Will My Tinnitus Go Away After Removing Ear Wax?
December 14, 2020
Individual experiencing tinnitus pain

Obstructions in your middle ear or blockages in your ear canal can cause damage to your auditory system and other problems like tinnitus. These blockages build up pressure in the inner ear and disrupt the functions of the eardrum. Some of the typical ear blockages that we experience are caused by 

  • Excessive ear wax (also known as ceruminosis)
  • Dirt or foreign objects
  • Loose hair from the ear canal
  • Middle ear infections

Here's what you need to know. Our body produces earwax to trap specks of dirt and protect our ears. However, excessive earwax can trigger tinnitus and have far-reaching effects. 

Tinnitus is a debilitating neurological and audiological condition that affects more than 50 million Americans. Patients typically hear persistent ringing and buzzing sounds in their ears and head. A variety of underlying health conditions mostly causes the disease. 

For some patients, their tinnitus may be due to age-related and noise-induced hearing loss. Other patients may experience tinnitus due to head and neck injuries, exposure to loud sounds, whiplash, earwax, etc. 

More often than not, tinnitus caused by earwax blockages is overlooked. In many cases, removing the ear wax blockage may alleviate tinnitus symptoms. Albeit, in some situations, the blockage may have caused permanent damage that leads to chronic tinnitus.

So, if you just started hearing persistent ringing in your ears, your tinnitus may be caused by earwax blockage. In this article, we will proffer solutions to help you prevent or treat your condition.

Alright, let's get to it. 

What is Earwax?

Image of earwax buildup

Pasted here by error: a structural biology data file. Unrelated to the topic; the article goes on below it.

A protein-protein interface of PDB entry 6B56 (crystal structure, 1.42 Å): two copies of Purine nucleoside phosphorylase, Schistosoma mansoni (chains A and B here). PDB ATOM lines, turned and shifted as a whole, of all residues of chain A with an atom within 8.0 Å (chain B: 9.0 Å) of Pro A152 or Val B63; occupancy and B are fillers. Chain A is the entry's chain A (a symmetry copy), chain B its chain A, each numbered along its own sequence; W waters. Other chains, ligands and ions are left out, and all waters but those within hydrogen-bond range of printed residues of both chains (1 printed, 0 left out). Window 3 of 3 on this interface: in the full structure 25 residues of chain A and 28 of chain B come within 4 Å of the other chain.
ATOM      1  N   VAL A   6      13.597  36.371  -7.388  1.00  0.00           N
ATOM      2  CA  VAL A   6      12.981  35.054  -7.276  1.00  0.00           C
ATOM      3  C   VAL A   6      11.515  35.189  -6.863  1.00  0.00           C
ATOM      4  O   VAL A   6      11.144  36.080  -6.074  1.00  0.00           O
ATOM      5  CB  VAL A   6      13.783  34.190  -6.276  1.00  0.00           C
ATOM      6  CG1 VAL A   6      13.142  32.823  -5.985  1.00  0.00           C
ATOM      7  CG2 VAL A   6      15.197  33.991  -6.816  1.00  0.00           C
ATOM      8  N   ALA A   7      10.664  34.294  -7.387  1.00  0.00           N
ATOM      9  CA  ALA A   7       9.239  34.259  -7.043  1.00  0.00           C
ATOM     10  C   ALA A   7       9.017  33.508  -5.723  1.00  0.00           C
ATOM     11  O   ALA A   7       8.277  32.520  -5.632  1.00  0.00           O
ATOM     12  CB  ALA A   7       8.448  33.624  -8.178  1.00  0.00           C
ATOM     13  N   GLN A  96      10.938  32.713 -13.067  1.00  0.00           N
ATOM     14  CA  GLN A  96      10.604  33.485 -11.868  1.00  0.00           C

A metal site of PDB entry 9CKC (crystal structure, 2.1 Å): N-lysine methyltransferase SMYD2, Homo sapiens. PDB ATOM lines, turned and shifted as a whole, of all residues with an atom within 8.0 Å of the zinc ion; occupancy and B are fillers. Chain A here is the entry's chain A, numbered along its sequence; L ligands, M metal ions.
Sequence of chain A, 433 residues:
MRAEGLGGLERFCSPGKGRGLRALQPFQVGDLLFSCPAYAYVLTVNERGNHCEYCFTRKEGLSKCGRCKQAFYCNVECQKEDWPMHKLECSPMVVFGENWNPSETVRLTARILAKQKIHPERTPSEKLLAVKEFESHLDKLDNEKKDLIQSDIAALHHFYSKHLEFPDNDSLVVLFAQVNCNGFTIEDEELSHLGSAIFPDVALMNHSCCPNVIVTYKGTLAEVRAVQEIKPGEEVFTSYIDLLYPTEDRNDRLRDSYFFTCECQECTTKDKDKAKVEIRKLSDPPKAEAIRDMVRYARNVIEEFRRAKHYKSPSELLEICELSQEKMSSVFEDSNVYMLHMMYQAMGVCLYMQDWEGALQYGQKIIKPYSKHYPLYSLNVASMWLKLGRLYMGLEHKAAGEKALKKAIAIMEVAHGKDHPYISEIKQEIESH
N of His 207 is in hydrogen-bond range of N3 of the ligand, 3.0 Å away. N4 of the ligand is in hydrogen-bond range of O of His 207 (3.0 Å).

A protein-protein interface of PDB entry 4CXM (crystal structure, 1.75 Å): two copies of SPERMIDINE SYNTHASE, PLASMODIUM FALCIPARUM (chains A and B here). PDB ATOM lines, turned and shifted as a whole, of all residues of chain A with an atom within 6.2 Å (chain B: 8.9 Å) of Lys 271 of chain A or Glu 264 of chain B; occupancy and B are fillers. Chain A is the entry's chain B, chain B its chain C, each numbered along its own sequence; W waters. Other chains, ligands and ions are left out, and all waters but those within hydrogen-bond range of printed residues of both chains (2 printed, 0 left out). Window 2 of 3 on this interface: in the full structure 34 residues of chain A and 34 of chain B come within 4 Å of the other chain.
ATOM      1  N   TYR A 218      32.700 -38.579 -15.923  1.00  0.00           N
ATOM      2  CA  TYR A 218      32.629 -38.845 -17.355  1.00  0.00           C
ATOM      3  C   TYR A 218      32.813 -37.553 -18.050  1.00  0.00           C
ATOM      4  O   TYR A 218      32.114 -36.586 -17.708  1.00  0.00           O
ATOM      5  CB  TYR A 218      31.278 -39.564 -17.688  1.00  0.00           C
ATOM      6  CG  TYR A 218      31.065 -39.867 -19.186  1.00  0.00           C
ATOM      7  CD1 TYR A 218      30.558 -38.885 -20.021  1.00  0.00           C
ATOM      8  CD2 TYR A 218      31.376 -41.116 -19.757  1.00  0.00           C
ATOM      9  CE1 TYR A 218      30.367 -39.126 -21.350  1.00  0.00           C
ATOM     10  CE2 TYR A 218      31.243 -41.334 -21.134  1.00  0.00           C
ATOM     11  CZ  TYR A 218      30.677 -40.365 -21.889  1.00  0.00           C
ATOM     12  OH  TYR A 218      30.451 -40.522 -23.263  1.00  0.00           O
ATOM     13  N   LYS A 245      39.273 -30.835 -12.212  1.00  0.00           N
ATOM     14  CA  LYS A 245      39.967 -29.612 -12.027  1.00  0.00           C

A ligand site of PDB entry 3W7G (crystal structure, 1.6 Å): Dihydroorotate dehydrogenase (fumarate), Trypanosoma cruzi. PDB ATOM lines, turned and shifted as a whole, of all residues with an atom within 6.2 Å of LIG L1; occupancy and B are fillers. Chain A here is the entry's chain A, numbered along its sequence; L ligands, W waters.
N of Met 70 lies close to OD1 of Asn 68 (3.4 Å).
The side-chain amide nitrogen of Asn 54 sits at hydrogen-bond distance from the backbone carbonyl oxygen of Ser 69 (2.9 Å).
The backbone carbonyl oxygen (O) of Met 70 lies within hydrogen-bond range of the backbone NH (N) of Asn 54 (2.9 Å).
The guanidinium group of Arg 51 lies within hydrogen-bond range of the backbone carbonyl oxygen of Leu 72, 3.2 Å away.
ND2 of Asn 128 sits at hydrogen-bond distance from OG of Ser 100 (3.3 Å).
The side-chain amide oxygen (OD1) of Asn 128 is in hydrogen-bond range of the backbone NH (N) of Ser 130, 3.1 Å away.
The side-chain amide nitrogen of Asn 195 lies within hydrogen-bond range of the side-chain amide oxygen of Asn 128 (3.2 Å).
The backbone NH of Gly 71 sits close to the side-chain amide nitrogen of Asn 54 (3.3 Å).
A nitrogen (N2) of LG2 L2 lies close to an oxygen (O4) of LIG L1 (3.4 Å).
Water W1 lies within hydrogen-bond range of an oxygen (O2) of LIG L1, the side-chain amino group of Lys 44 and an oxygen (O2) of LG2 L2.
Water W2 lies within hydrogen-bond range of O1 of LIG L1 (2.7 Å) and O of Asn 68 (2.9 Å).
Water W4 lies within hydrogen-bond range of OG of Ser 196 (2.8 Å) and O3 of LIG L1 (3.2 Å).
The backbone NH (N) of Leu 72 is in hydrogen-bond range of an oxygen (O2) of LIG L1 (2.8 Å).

Our body naturally produces a lot of substances, and earwax is one of them. Earwax (also known as Cerumen) is a waxy substance secreted by the body to protect our ears from infections. Research has shown that earwax contains 

  • Six to nine percent of cholesterol
  • 60 percent of Keratin
  • About 12 to 20 percent of alcohol
  • Saturated and unsaturated long-chain fatty acids

Practically, everyone has earwax. Albeit, the composition may differ from person to person and also depends on their age, environment, ethnicity, and diet. 

Earwax is primarily made up of shed layers of skin and produced by sebaceous glands in the outer part of our ear. As the ear canal's skin grows from inside out, motions that occur when we chew and other jaw movements cause the old ear wax to move through the ear canal. After a long time, the wax reaches the outside of the ear and flakes off.

Research has shown that earwax is slightly acidic and also has lubricative and antibacterial properties. Although earwax looks gross, dirty, and repulsive, you need a considerable amount of earwax to stay healthy.  

Without earwax, our ear canal would become dry, waterlogged, and prone to infection. That's why a good batch of earwax should include oil and sweat mixed with dead skin cells and dirt.